Israeli doctors have been performing catheter-based valve replacement surgery on high-risk cardiac patients for several years, and due to the procedure’s high success rate, are saying they may expand the use of the procedure to mid-risk patients as well, despite the considerable expense of the procedure.
Surveys at 10 hospitals across Israel which have been using the innovative procedure have reported a 95 percent success rate, with 90% of patients displaying general clinical improvements. Since August 2008, 1,053 valve replacements have been performed in Israel. In 2010, the procedure gained momentum when the Health Ministry agreed to subsidize the procedure for up to 200 patients, at a cost of NIS 150,000 per patient.
Aortic valve replacement surgery is performed when a patient has a blockage that prevents the aorta, the largest artery in the body, from delivering oxygenated blood to the rest of the body. People with aortic blockages suffer from shortness of breath from any effort, heart failure and fainting spells. Such a condition has a high mortality rate and requires surgical intervention. The procedure is usually open-heart surgery, but the catheter-based version allows doctors to unblock the aorta without requiring massive surgery. The procedure has been approved in Europe and is undergoing clinical trials in the U.S.
"The surgical treatment is very effective. For high-risk and elderly patients and patients with other diseases in tandem, the risks of surgery are very high and we don't recommend it. For these patients, we offer catheter-based valve replacement," explained Professor Haim Danenberg, head of the Cardiovascular Research Center at Hadassah Hebrew University Medical Center. Danenberg is also in charge of collecting the data from the10 Israeli hospitals that have been using the procedure. His data shows that most of the patients recommended for this procedure were elderly patients, with an average age of 82, a figure similar to other countries such as France, Germany and England.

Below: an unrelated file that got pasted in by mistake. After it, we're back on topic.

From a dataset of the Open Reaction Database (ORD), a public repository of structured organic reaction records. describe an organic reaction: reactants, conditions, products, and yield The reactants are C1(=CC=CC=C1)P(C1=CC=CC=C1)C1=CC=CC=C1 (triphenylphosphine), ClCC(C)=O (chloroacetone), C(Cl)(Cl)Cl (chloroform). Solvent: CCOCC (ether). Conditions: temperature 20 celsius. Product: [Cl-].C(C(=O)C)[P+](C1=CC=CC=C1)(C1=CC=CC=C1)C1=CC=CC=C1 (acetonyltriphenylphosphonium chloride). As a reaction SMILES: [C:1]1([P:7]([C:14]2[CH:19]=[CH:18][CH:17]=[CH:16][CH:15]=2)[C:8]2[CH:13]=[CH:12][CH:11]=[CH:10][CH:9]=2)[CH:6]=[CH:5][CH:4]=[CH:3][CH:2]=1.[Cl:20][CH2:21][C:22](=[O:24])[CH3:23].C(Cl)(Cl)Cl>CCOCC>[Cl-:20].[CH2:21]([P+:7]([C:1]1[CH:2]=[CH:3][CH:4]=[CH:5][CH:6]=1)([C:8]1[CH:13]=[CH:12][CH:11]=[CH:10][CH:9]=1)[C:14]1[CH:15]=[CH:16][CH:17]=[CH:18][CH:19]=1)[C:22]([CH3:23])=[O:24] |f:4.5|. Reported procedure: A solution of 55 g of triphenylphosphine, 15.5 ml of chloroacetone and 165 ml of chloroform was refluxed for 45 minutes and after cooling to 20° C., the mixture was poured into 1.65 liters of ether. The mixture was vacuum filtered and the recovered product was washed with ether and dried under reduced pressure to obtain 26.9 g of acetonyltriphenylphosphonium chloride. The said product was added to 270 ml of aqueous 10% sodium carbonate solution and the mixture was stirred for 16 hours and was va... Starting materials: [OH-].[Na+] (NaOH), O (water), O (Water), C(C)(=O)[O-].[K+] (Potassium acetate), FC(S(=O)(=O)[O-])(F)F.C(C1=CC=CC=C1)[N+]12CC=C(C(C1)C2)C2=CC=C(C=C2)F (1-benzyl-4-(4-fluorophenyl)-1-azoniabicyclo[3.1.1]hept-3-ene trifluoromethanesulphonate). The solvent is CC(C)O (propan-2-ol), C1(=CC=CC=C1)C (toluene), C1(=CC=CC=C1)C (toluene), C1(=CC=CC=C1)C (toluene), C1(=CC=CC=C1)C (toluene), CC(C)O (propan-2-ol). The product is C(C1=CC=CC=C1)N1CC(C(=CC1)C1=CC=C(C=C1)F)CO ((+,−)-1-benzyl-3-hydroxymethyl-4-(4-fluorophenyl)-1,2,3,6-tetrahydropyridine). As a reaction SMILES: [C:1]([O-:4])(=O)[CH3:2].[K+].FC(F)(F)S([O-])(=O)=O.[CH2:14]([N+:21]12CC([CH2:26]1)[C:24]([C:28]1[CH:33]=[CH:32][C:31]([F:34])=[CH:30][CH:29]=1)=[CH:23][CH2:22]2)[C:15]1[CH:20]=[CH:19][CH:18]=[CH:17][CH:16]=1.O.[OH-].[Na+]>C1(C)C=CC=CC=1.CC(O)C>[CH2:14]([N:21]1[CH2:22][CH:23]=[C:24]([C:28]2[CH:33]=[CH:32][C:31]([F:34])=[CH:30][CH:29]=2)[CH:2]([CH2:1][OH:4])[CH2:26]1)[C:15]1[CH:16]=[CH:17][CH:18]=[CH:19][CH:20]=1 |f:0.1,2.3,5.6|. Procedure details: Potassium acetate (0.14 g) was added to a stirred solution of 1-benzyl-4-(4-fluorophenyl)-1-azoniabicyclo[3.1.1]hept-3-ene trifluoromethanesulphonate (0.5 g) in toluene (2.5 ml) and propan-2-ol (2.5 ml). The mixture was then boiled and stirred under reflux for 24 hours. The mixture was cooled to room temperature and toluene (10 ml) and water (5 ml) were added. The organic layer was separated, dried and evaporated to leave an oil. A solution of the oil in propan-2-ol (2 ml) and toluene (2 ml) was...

"Valve replacement is a secure and effective method for the high-risk patient group," Danenberg said. "There is some pressure to allow the procedure for mid-risk and low-risk patients as well, but we are talking about an expensive procedure. We have a sense that over the next few years, however, we will expand the scope of this procedure and at least include mid-risk patients."